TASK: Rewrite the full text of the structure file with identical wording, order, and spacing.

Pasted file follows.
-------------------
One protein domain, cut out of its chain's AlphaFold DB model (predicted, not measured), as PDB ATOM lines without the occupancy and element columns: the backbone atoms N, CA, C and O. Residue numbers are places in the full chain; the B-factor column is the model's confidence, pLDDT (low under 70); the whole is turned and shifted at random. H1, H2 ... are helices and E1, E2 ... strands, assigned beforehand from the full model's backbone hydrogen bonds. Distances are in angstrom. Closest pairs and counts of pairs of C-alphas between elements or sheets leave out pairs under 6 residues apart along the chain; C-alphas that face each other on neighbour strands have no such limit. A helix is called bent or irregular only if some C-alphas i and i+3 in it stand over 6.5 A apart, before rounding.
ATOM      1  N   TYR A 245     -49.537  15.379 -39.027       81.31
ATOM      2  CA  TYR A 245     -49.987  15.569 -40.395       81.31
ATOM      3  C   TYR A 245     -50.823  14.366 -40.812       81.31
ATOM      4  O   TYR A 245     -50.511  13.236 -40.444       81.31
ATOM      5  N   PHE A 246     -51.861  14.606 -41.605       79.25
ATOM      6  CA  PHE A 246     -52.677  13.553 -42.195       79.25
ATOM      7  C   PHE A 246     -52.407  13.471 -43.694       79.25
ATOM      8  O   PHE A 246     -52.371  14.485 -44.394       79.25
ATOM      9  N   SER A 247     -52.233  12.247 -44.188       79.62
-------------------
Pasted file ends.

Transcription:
One protein domain, cut out of its chain's AlphaFold DB model (predicted, not measured), as PDB ATOM lines without the occupancy and element columns: the backbone atoms N, CA, C and O. Residue numbers are places in the full chain; the B-factor column is the model's confidence, pLDDT (low under 70); the whole is turned and shifted at random. H1, H2 ... are helices and E1, E2 ... strands, assigned beforehand from the full model's backbone hydrogen bonds. Distances are in angstrom. Closest pairs and counts of pairs of C-alphas between elements or sheets leave out pairs under 6 residues apart along the chain; C-alphas that face each other on neighbour strands have no such limit. A helix is called bent or irregular only if some C-alphas i and i+3 in it stand over 6.5 A apart, before rounding.
ATOM      1  N   TYR A 245     -49.537  15.379 -39.027       81.31
ATOM      2  CA  TYR A 245     -49.987  15.569 -40.395       81.31
ATOM      3  C   TYR A 245     -50.823  14.366 -40.812       81.31
ATOM      4  O   TYR A 245     -50.511  13.236 -40.444       81.31
ATOM      5  N   PHE A 246     -51.861  14.606 -41.605       79.25
ATOM      6  CA  PHE A 246     -52.677  13.553 -42.195       79.25
ATOM      7  C   PHE A 246     -52.407  13.471 -43.694       79.25
ATOM      8  O   PHE A 246     -52.371  14.485 -44.394       79.25
ATOM      9  N   SER A 247     -52.233  12.247 -44.188       79.62